20. 4 out of 5

    Angelique

    Roberto Bolaño, en varias entrevistas, confiesa que su entrada a la literatura fue en manos de la poesía. En sus libros de prosa, de cuentos, en sus novelas nos encontramos con figuras líricas recurrentes, que traman por debajo de la historia principal todo un hilaje pictórico, sensitivo, que posee su condensación en la imagen de la Universidad Desconocida, recinto pesadillezco detenido en el tiempo, como las experiencias policromas que sacuden a Amparo en su novela Amuleto, encerrada en un baño Roberto Bolaño, en varias entrevistas, confiesa que su entrada a la literatura fue en manos de la poesía. En sus libros de prosa, de cuentos, en sus novelas nos encontramos con figuras líricas recurrentes, que traman por debajo de la historia principal todo un hilaje pictórico, sensitivo, que posee su condensación en la imagen de la Universidad Desconocida, recinto pesadillezco detenido en el tiempo, como las experiencias policromas que sacuden a Amparo en su novela Amuleto, encerrada en un baño mientras la dictadura daba sus primeros puntapiés en el sistema universitario. El libro La universidad desconocida cristaliza, así, todo un universo poético del cual ya hemos tenido muestras en varias novelas, en conocidos cuentos- pero con una libertad desbordante, casi infantil, que recurre a imágenes constantes para construir un espectro global del terror. Por qué Bolaño destaca como el narrador por excelencia del horror, de lo ominoso escindido de la experiencia cotidiana, pero que está ahí agazapado dentro de cada gesto, aguardando el extrañamiento que lo despierte. En este libro, ese horror se narra de diversas maneras. Nos encontramos al principio una serie de poemas, pronto seguidos por un extracto titulado GENTE QUE SE ALEJA, en el cual una serie de impresiones nos describen el mundo particular del escritor, centrado en su experiencia en Chile. Estas impresiones, evidentemente, pueden hermanarse con aquellas del poeta maldito Rimbaud, pero con respecto a su contraste, ya que las de Roberto Bolaño están subsumidos por la atmósfera tétrica, horrorizada, de toda una generación que pertenece a esa Universidad Desconocida de la incertidumbre y lo terrible, de lo marginal y lo que casi se declara ilegítimo. A estas impresiones, le sigue un cuento alucinante, encastrado en una atmósfera turbia y cristalina, que posee ciertas ideas excéntricas y maravillosas, centrando a los baños públicos de Chile como los recintos que poseen la parte misteriosa, oculta, sucia de la ciudad- pero también la parte más verdadera, la que promete cierta revelación, sin jamás presentarla sino mediante indicios. Los últimos poemas son una Advertencia. Es posible decir, a quien dude si leer o no este libro, si encontrara o no a Bolaño como poeta, si vale la pena (criterio horrible) o no recorrer sus hojas, que lea La universidad desconocida al revés, que comience con los últimos alegatos, estos últimos manifiestos del mundo lírico de Bolaño. Si hay alguna duda con respecto a este libro, se podría decir que debe empezarse a leer desde la página 391, terminarlo, volver al inicio. Será suficiente para convencerse. Para entrar en las inmediaciones, en los pasillos interminables que recorren la universidad desconocida, la que adiestró a toda una generación, la silenciosa, que posee una anatomia propia, que encadena los cuerpos a su ritmo salvaje, adormecedor, alienante y en oportunidades, terrible y verdadero.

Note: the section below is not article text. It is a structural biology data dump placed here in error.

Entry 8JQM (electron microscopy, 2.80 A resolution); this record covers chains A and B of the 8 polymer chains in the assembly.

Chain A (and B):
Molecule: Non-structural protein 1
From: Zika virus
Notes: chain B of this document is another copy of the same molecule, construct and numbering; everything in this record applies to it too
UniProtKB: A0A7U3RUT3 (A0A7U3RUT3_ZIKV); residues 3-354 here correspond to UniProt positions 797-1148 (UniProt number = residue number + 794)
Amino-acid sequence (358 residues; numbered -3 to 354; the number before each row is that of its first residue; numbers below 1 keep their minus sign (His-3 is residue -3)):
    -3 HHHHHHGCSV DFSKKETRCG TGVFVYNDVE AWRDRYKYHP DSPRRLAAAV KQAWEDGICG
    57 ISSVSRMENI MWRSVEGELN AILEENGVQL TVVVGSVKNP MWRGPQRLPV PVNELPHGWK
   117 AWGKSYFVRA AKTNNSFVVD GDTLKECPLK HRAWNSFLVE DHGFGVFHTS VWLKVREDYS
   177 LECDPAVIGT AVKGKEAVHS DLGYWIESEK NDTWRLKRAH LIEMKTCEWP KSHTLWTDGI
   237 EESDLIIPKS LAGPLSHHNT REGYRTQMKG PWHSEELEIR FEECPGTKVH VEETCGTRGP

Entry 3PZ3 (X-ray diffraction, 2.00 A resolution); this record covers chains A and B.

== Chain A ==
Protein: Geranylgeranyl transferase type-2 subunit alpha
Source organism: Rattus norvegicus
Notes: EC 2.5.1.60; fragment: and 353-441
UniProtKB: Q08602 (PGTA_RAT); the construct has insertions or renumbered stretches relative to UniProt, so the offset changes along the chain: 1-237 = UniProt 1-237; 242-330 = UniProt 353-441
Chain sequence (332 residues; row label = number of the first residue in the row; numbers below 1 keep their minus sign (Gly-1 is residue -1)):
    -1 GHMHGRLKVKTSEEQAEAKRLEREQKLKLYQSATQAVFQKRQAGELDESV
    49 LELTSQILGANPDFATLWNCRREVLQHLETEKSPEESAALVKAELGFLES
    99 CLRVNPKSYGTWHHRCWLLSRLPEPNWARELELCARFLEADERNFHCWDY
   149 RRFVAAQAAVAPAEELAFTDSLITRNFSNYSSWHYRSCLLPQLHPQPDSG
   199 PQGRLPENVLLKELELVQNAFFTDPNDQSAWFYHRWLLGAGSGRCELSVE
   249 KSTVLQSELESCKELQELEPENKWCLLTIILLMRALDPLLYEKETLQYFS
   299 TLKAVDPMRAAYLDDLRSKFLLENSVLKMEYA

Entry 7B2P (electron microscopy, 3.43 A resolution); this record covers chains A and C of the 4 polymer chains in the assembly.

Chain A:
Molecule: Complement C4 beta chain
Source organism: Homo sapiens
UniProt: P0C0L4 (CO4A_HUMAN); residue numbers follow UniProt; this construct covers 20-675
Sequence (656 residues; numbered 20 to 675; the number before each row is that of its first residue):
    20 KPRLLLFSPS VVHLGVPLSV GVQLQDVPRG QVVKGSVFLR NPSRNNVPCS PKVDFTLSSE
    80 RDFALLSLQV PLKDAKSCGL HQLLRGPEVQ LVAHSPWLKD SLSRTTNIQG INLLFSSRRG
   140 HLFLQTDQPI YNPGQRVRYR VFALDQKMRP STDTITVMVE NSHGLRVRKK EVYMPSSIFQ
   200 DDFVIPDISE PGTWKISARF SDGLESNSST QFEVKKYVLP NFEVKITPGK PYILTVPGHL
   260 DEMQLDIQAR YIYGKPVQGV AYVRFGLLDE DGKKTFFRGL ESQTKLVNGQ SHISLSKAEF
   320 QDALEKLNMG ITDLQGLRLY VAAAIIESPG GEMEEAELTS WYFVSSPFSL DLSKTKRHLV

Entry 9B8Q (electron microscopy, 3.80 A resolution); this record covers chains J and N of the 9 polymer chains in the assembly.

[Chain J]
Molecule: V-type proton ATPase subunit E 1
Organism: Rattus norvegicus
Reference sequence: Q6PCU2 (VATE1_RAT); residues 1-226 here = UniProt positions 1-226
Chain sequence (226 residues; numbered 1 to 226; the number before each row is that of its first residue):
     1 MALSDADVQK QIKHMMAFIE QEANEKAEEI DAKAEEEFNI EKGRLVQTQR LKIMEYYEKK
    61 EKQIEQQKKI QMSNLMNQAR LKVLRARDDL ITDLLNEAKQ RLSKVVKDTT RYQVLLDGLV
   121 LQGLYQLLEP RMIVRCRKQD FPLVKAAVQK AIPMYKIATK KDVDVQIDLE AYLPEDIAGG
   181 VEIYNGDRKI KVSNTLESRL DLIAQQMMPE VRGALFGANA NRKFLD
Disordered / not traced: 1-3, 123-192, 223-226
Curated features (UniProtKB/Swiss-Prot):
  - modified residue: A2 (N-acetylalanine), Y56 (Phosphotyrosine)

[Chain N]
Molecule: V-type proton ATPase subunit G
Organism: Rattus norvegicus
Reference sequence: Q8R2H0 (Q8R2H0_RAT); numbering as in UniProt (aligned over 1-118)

21. 5 out of 5

    Arif Abdurahman

    Mungkin Bolaño benar: puisi lebih berani dari apapun. Meski, saya bukan pembaca puisi yang baik.

  22. 5 out of 5

    Nick

    Some of this collection of Bolano's surrealistic beat poetry is excellent. I loved People Walking Away, a series of hallucinatory fragments, which as you read them cohere into a sort-of-story about a death at a camp-site where Bolano was working as a nightwatchman. The way something approaching a narrative emerged from these fragments was fantastic (in more than one sense) and will stay with me as an example of real sustained artistry. There's also a great short story (I guess Bolano was stretchi Some of this collection of Bolano's surrealistic beat poetry is excellent. I loved People Walking Away, a series of hallucinatory fragments, which as you read them cohere into a sort-of-story about a death at a camp-site where Bolano was working as a nightwatchman. The way something approaching a narrative emerged from these fragments was fantastic (in more than one sense) and will stay with me as an example of real sustained artistry. There's also a great short story (I guess Bolano was stretching the definition of 'poetry' here) about some notably seedy adventures in Barcelona bathhouses with an ex-lover; and a great longer poem about a time he toured South America as a kid, which is full of the same sad nostalgia for lost countries and women as a lot of the book. Sometimes I found reading the weirder poems a bit too much like hard work - I was okay with them not making literal sense, but I would have liked to be rewarded with a few more moments of inspired imagery or something in exchange for that. I suspect some of these poems would make much more sense to somebody with a better understanding of Bolano's reference points and life story; they may also have made more sense in Spanish, as sometimes I feel he was making a point about a particular Spanish word, and this was lost in translation. While reading this I began toying with the idea of reading nothing but poetry next year. We'll see.